“The barons, unmoved alike by the insolence of the pope and the despair of the king, replied that they would maintain the charter. Innocent excommunicated them. ‘Is it the pope’s business to regulate temporal matters?’ asked they. ‘By what right do vile usurers and foul simoniacs domineer over our country and excommunicate the whole world?’
The pope soon triumphed throughout England. His vassal John, having hired some bands of adventurers from the continent, traversed at their head the whole country from the Channel to the Forth. These mercenaries carried desolation in their track: they extorted money, made prisoners, burnt the barons’ castles, laid waste their parks, and dishonored their wives and daughters. The king would sleep in a house, and the next morning set fire to it. Blood-stained assassins scoured the country during the night, the sword in one hand and the torch in the other, marking their progress by murder and conflagration. Such was the enthronization of popery in England. At this sight the barons, overcome by emotion, denounced both the king and the pope: “Alas! poor country!” they exclaimed. “Wretched England! And thou, O pope, a curse light upon thee!”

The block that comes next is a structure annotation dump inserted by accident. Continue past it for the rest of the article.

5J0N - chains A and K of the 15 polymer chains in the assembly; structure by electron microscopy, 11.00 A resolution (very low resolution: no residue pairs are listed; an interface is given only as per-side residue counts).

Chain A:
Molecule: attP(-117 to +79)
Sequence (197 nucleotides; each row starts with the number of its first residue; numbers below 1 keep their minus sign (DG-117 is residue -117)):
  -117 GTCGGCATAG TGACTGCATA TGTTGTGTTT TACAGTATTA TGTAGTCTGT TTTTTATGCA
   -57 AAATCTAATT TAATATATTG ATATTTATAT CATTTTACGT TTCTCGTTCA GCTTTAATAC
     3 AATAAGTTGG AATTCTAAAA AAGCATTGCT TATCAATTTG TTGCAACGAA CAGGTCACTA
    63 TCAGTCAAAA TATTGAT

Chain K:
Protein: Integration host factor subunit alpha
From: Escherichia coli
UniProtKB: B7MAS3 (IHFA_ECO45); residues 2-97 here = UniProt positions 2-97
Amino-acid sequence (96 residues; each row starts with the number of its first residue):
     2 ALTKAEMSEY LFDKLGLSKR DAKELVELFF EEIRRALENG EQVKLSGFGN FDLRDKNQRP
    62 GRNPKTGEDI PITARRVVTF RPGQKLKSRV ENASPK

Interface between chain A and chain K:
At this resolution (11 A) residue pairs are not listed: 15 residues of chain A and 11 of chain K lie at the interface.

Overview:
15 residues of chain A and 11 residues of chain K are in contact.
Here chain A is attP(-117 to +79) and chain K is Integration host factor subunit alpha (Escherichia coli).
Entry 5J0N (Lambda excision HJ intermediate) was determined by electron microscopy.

“The curse was not long delayed. As the king was returning from some more than usually successful foray, and as the royal wagons were crossing the sands of the Wash, the tide rose and all sank in the abyss. This accident filled John with terror: it seemed to him that the earth was about to open and swallow him up; he fled to a convent, where he drank copiously of cider, and died of drunkenness and fright.” –J. H. Merle D’Aubigne, History of the Reformation of the 16th Century, vol. 5, book 17, chapter 5.